One of the best parts of living in South Florida is great weather we get to experience most months out of the year. With all of the natural resources in our backyard, it’s good to know that once again, our local air quality ranks at the top of the best air quality in Florida.
This is great news, not only for those who spend time outdoors, but also for those who may have had questions about how our air compares to other areas in the state.
The American Lung Association
released its State of the Air Report for 2023
on April 26 giving the state of Florida an overall “Passing”
rating and Palm Beach County an “A.” Using data from 2019-2021 for both ozone pollution and particle pollution reported by Florida to the U.S. EPA, Palm Beach County received an “A” for both Ozone and Particle Pollution, which means our county experienced ZERO days in the unhealthy range for either pollutant. The air quality levels reviewed were 24 hour-average and annual average reports registered with U.S. EPA, as is required under EPA air quality monitoring protocols.
This report again provides direct evidence to disprove claims from some activist groups and media reports that agricultural practices such as sugarcane burning may be contributing to impaired air quality. It provides a reputable, independent look at the science and air quality data that shows that we do not have air quality concerns in South Florida at all. There may be momentary spikes due to different types of events like wildfires and Sahara Dust, but overall, our air is clean and safe for all types of individuals—according to all manner of air quality experts. These experts have decades of data and science showing there are a large number of sources of air emissions that may impact our local air, but overall it’s quality remains at good, safe levels for residents.
Palm Beach County was one of 10 Florida counties scoring an “A” for low Particle Pollution, with the state’s lowest “Design Value” of 6.8 ug/M3. For comparison, the next lowest “A” graded county was Seminole county at 7.4 ug/M3. (Values based on the PM2.5 air quality concentration level in micrograms per cubic meter of air). Our county was one of 26 that received the top grade for ozone.
Counties that do not monitor air quality for ozone or particulate matter were not included in this report.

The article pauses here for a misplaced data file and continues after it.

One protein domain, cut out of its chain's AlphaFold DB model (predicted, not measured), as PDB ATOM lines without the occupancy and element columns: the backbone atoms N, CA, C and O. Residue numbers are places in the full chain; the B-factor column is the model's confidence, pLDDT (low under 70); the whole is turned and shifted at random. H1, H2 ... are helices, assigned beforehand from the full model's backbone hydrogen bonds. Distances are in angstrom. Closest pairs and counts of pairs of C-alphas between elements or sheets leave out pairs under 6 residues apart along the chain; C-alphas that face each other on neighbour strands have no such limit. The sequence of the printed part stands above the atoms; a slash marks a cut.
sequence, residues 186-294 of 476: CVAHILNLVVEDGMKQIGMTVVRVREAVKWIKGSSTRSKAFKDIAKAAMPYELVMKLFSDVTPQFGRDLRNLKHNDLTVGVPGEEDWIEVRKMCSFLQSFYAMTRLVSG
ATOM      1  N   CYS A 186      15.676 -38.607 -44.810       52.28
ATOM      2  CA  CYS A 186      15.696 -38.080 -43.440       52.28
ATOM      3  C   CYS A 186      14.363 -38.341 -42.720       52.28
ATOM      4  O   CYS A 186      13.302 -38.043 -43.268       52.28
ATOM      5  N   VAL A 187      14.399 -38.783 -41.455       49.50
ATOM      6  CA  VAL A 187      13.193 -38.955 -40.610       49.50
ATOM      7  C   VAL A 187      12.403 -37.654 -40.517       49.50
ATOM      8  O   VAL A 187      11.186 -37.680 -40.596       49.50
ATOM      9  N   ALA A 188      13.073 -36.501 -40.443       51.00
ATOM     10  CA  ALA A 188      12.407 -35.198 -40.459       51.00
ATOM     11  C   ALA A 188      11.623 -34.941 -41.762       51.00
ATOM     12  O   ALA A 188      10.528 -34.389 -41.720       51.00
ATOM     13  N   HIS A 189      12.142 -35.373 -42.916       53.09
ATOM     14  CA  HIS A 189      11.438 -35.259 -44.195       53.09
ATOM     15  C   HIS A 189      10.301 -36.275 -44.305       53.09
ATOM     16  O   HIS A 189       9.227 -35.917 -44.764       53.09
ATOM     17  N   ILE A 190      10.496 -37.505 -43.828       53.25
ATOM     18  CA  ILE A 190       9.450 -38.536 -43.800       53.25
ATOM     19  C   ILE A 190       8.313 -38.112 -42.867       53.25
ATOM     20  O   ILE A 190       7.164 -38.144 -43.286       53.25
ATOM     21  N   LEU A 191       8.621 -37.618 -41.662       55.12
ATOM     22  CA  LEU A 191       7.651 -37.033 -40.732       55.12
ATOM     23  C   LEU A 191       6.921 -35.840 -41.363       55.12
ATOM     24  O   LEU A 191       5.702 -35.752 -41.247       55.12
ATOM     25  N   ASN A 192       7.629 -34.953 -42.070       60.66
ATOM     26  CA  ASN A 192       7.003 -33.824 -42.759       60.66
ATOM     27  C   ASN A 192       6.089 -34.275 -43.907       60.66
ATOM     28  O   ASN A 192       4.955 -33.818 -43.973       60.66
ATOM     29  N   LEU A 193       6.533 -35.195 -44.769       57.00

A little understood contributor to air quality concerns are seasonal events such as Saharan Dust. While we generally hear about Saharan dust during the summer months when dense dust contributes to stifling heat waves, our area has been under the influence of finer particles of this dust for several weeks. While it contributes to fluctuating elevated PM2.5 levels in the “Good” air quality range this time of year, it is not the only influence on south Florida air quality. During the dry months of February, March and April, local dust sources also contribute to PM2.5 air quality in south Florida. Paved and unpaved roads, vehicle emissions and travel on high-traffic-volume roadways, and disturbance of exposed soils during wind events, drought conditions, and construction and agricultural land preparation activities can impact air quality. Smoke from wildfires, prescription burns, silvicultural land management burns, agricultural burns, residential and commercial burns, fireworks smoke and backyard barbeque/grilling smoke may also influence PM2.5 air quality under the right meteorological conditions. That said, we still have clean air.
Another independent source for air quality information is the Florida Department of Environmental Protection. According to its website: “Thanks to a statewide effort, emissions in Florida continue to decrease and are now the lowest they have been on record. The state of Florida has one of the best outdoor air quality monitoring networks in the country, enabling the Florida Department of Environmental Protection to provide accurate and timely data to the state’s residents and visitors”.
The flat geography and free flowing coastal breezes in the state of Florida enable the cleansing of pollutants from our air that other areas of the country are challenged with, and the interior of our state is mostly filled with green good crops that also cleanse our air.
This report from the American Lung Association is the latest in a series of mounting evidence that South Florida’s air quality is excellent. Other sources such as the Robert Wood Johnson Foundation as well as government air quality monitors maintained by the Florida Department of Health have confirmed this as well.
This good news about our air quality comes at a time when Americans are more aware of their environmental surroundings than ever before. We are fortunate to live in a place that not only has a great climate, but also good air quality that helps ensure we are living healthier lives.
Mr. Miller is an air quality expert who retired after a 35-year career at the Florida Department of Health - Palm Beach County, Environmental Health Program, Air and Solid Waste. He established an ambient and indoor air quality consulting company in 2016, Miller Environmental Solutions, offering environmental insight to residential, commercial, governmental and agricultural interests in Palm Beach County.